Perfectionism and Judgement

November 1-7

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Though it is the shortest section in this week’s Come Follow Me material, I could not help myself from focusing on Section 126. This section focuses completely on Brigham Young, and as I read about the circumstances surrounding this section, I was floored. 

Essentially, Brigham Young was extremely zealous. He couldn’t help himself from sharing the gospel; he was so grateful for it. He went on many missions abroad and left behind wife and family to do so. While still shaking and feverish from malaria, he set out for England to preach the gospel. He left behind his wife, Mary Ann, and seven children (one of which was 10 days old). His family was likewise suffering from malaria. 

The trials didn’t miraculously disappear when Brigham left to serve the Lord. The family ran out of food two months after he left, leaving Mary Ann to travel out and get some in dangerous circumstances while still suffering from malaria. She was kicked out of some old military barracks and found herself living in a horse stable with seven children. Please try to imagine yourself sleeping with seven children on your own in a horse stable. She worked hard to procure food and build a log home. Her attempts to build a log home were unsurprisingly pathetic and the family simply hung up blankets to keep out the cold “more.” 

And she never told a single thing to her husband. 

I think this story is making me especially emotional this week because I was upset last night when I thought I was going to have to take my kids to the pumpkin patch by myself.

There are so many lessons to learn here; let’s talk about a couple.

“Right” choices and our hearts

My first thought when reading about Brigham Young leaving his huge, malaria-stricken family to go preach the gospel was: “He did WHAT?!” How on earth can that be a righteous choice? How can it be righteous (or in the very least wise) to leave his family right after they had been expelled from Missouri? Our families are our first priority. How could it be considered “righteous” to leave them in those kinds of circumstances?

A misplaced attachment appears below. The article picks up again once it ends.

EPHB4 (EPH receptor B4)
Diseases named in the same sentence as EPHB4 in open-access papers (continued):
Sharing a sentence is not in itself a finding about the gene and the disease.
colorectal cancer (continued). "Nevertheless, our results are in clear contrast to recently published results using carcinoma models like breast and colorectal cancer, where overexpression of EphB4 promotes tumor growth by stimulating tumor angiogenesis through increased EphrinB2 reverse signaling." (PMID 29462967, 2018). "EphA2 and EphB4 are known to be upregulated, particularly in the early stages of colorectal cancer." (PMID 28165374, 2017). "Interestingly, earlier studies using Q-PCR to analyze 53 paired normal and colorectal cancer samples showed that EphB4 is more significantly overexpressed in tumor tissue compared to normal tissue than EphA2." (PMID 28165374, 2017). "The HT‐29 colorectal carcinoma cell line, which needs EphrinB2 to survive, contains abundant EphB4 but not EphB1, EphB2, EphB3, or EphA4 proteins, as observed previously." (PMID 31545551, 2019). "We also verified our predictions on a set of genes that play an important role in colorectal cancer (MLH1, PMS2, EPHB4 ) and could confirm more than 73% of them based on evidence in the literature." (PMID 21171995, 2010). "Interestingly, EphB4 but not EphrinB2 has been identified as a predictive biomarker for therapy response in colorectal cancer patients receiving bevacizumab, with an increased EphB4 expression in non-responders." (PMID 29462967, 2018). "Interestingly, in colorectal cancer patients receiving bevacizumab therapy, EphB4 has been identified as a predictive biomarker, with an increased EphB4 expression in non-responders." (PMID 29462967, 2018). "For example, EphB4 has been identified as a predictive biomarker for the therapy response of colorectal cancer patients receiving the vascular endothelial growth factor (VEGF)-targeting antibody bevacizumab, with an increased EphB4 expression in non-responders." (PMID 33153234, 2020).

I could be totally wrong. Perhaps that’s exactly what the Lord wanted Brigham to do; in fact, judging by some of the other things the Lord was asking, I imagine that it could be very likely that Brigham was being asked to go and serve those missions. I can’t say for sure either way, but regardless of whether it was a “good” choice or a “wise” choice, the Lord still loved Brigham. The Lord still viewed Brigham as the righteous man he was.

I feel like I talk a lot about this idea that doing the right thing can look different for different people. It may be right to force your child to go to church; it may be right to allow your child to choose. It’s circumstantial. I’m not saying that “right” and “wrong” are relative; they are not. In both of those circumstances the righteous guiding principle is that you want your kids to draw closer to God. What I am saying is that the principle can manifest itself in a million different ways depending on the circumstances. 

Anyway, I talk about that a lot. 

Today I want to talk about an extension of that.

It is the idea of right or wrong choices versus what is found within our hearts, and Brigham’s example of leaving his family to do missionary work teaches it perfectly.